A lawsuit brought by Harm Reduction Ohio to open the meetings of a separate board — the OneOhio Recovery Foundation, which oversees the lion’s share of the state’s expected $1 billion — is working its way through the courts. A local judge this month rejected the foundation’s request to dismiss the lawsuit, writing that “the public deserves transparency.”

But OneOhio spokesperson Connie Luck said the foundation is a “private, nonprofit organization, and not a government agency.” It has so far allowed public attendance at meetings, but has said it is not required to do so.

The final ruling in this lawsuit, which is the first of its kind on opioid settlement funds, will set a precedent for the public’s right to information nationally.

In some parts of the country, the prospect of dollars to treat a long-underfunded epidemic brings hope, said Tricia Christensen, who works at a nonprofit tracking settlement funds across Appalachia. When people know what’s happening, it not only deters misuse but can reveal surprising successes, she said.

That knowledge is empowering.

“These funds are the cavalry coming in. You’re finally getting relief after suffering alone for so long,” said Crystal Glass, of southwestern Virginia, who is in recovery from opioid and meth use and now works as a peer recovery specialist.

She hopes officials will involve people affected by addiction in their decisions.

As she put it: Transparency “is letting everyone — I mean everyone — know they can be part of this.”

KHN’s Colleen DeGuzman and Megan Kalata contributed to this report.

KFF Health News is a national newsroom that produces in-depth journalism about health issues and is one of the core operating programs at KFF—an independent source of health policy research, polling, and journalism. Learn more about KFF.

Muchos estados todavía no financian la exitosa línea 988 para crisis de salud mental

Desde que la Red Nacional de Prevención del Suicidio lanzó hace un año un número de teléfono de crisis de tres dígitos, el 988, la cantidad de llamadas, chats y mensajes de texto a esa línea directa aumentaron el 33%. 

Pero a pesar de este resultado exitoso, el futuro financiero del programa es incierto.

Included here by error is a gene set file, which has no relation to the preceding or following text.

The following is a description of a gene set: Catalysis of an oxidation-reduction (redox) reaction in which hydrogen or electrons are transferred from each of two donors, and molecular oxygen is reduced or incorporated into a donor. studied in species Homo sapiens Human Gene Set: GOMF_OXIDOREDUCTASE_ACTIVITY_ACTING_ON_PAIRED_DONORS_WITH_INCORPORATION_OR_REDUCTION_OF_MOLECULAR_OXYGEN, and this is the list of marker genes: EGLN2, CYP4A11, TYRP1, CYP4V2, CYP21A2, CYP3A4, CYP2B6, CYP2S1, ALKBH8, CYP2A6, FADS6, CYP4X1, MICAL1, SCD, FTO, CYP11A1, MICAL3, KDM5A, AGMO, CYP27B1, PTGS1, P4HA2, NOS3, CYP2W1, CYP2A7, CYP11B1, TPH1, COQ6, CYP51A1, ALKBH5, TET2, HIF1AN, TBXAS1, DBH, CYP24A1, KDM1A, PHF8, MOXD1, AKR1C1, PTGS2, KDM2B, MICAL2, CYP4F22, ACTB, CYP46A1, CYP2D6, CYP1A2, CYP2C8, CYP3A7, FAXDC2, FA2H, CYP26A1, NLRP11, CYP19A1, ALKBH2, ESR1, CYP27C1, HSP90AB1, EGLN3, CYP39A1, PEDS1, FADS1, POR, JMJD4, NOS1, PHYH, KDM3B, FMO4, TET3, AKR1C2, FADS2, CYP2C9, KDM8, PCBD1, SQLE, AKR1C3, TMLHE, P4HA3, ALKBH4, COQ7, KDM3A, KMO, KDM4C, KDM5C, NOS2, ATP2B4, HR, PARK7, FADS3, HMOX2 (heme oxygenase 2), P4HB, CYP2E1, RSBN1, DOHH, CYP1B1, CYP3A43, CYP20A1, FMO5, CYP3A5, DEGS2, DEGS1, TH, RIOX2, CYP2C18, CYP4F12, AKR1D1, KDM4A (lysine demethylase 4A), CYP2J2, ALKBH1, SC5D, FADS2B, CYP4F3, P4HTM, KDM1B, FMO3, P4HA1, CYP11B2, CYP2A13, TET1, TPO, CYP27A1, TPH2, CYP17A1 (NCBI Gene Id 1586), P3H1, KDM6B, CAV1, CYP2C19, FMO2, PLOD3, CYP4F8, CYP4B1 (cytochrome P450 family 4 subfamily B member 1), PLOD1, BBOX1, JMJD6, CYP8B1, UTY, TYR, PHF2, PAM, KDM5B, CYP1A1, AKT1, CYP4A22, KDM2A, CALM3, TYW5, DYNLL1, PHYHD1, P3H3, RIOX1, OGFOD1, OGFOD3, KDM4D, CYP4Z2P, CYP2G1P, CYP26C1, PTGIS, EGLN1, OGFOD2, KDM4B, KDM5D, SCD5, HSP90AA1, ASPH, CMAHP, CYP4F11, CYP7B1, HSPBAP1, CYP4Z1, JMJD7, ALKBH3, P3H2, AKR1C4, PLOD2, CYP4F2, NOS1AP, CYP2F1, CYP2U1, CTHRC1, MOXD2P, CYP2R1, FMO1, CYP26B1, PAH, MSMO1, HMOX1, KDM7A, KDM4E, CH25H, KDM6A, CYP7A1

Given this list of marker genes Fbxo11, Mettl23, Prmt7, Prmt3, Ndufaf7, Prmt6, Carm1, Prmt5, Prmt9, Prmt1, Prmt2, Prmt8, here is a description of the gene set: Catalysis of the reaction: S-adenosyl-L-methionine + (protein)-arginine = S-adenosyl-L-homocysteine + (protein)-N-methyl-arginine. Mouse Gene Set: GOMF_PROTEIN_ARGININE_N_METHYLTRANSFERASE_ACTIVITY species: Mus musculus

En los dos últimos años, el gobierno federal aportó unos $1,000 millones procedentes de las leyes American Rescue Plan y Bipartisan Safer Communities para poner en marcha la línea, concebida como una alternativa al 911 para aquellas personas que estén sufriendo una crisis de salud mental. Cuando se agote esa ayuda, los estados tendrán que cubrir el costo de los centros de llamadas.

“No sabemos cuánto dinero destinará el Congreso en el futuro”, dijo Danielle Bennett, portavoz de la Administración de Salud Mental y Abuso de Sustancias (SAMHSA), la agencia federal que está a cargo de la línea 988. “Pero la esperanza es que se mantenga un fuerte apoyo bipartidista para financiar el 988 adecuadamente y que los estados también establezcan sus propios mecanismos de financiación”.

Sólo ocho estados promulgaron leyes para sostener el 988 mediante tarifas telefónicas, según la Alianza Nacional de Enfermedades Mentales, que está haciendo seguimiento de los estados que financian el sistema. Otros presupuestaron financiación a corto plazo. Pero muchos estados, principalmente rurales, donde escasean los servicios de salud mental y las tasas de suicidio suelen ser más altas que en los estados más urbanos, no hay planes a largo plazo para proporcionar apoyo.

Según un análisis de KFF de datos de la línea de Prevención del Suicidio y Crisis, desde el verano pasado el 988 recibió casi 5 millones de contactos, incluyendo llamadas, textos y mensajes de chat. Y los programas locales lograron responder a un alto porcentaje de las llamadas, en lugar de desviarlas a otros estados.

Para mantener a ese personal estatal que atiende los teléfonos, es fundamental asegurar la financiación a largo plazo de estos programas, afirman defensores de la salud mental y operadores estatales del 988.

En la versión anterior, “esencialmente, no se les pagaba a los centros de llamadas”, afirma Chuck Ingoglia, presidente y director ejecutivo del National Council for Mental Wellbeing, que aboga para que se invierta en el 988. “Cada vez más se reconoce que estamos facilitando el contacto con la gente y, por lo tanto, necesitamos más infraestructura”.

En Ohio, donde datos de la primavera de 2023 muestran que los operadores locales respondieron al 88% de llamadas, los legisladores admitieron recientemente que se necesita una financiación estable. En julio, el gobernador republicano Mike DeWine aprobó $46.5 millones para el 988 en el presupuesto del estado. Pero esa ayuda sólo alcanzará para dos años del programa.

“No es la financiación segura y sostenida que esperábamos”, dijo Brian Stroh, CEO y director médico de Netcare Access, un centro de llamadas que atiende a cuatro condados rurales en la frontera del este de Ohio.